We know it when we see it. The girl with overactive hand gestures talking about the promotion she received. The guy telling us about the backflip he landed at Snowbird’s terrain park. The research scientist detailing the minutia of their current experiment. The father with pictures of his kid atop the podium for the state track championships.
And we smile with them, applaud them, cheer alongside them, and then wonder what it is in our own lives that brings us the same kind of joy.
I know too many people that choose stability over passion. They turn down job offers, forgo van trips, and choose more economical majors in order to pursue the path most taken.
Our FOMO is real in a more practical way than we realize. In some ways, we make choices in our twenties under the assumption that opportunities won’t present themselves later in our lives. So we purchase houses, settle with the corporate job, and begin saving and planning for children. There’s this lurking sense that if we don’t do it now, then maybe we never will.
But where does this come from? This idea that there won’t be houses to buy, or kids to have five years from now, is ridiculous. Give yourself time to travel to remote countries, creatively challenge yourself, and discover your passion. Trust me, there will still be a real estate agent at the ready when you return.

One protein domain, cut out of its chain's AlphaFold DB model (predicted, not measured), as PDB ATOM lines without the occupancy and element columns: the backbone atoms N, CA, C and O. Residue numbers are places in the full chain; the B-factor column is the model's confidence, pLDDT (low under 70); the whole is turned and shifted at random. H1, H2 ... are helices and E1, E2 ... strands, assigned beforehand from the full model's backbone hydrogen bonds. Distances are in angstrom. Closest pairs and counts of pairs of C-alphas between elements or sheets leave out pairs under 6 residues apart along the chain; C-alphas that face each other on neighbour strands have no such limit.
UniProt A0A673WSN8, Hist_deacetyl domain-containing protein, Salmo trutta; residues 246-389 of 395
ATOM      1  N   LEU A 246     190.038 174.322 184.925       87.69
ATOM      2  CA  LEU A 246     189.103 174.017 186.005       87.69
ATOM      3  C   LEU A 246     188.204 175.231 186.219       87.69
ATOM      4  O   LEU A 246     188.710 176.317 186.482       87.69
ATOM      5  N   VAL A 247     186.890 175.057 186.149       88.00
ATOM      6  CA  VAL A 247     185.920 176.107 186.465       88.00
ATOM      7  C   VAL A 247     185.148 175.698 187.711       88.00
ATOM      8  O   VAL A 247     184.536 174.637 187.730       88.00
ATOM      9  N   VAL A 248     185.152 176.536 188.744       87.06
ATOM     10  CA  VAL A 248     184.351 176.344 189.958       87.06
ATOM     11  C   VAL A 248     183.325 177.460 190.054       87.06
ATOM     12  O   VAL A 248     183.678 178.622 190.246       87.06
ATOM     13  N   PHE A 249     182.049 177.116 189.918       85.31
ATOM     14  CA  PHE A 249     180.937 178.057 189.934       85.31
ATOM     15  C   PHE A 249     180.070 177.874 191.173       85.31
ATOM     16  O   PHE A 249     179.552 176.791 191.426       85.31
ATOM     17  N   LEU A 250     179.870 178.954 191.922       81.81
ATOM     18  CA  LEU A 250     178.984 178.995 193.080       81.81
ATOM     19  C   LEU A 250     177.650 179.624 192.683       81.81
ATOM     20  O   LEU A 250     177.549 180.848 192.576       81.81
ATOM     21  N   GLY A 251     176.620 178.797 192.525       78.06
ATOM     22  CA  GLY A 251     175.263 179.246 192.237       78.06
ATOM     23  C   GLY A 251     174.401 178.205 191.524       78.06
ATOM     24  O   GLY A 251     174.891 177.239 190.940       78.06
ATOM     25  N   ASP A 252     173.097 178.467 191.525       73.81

With that said, a serious diversion from life’s inevitable path generally offers a perspective change. You might realize you don’t need that much stuff, that simplicity is the key to happiness, and, you guessed it, bigger isn’t necessarily better.
Our fear of change and growth keeps us from pursuing big dreams — the dreams we’re most passionate about. I’m no different. My job provides a solid paycheck, and I only work two weeks out of the month. But there are things I’ve always wanted to do that I can’t pursue with my job. And it’s really, really tempting to stay in this career, for, well, my career.
But in my dogged pursuit for passion, I can’t settle for a job that doesn’t stoke my fire. The most inspiring people, to me, are the ones who break away from society — the artists, the non-profit starters, the vagabonds travelling across the country in their tricked-out vans.
I’m inspired by people who pursue freelance careers, who sell all their belongings, who sacrifice their time for years of schooling in order to become whatever it is they so long to become.
So who inspires you? These are the people that offer a glimpse into what you value and the life you long to pursue. I’m inspired by the doers, the dreamers, and the go-getters. The people that said enough, and went on to pursue their passion.
As corny as it sounds, if we let life go by without pursuing our dreams, we’ll get to the end only to wish we’d pursued careers in fashion, or quit our jobs to travel the world, or started non-profit’s in the sector closest to heart.
Logistically, it might be a nightmare. And in the beginning it might be scary as hell — the unknown always is. But I can guarantee you, it will be worth it.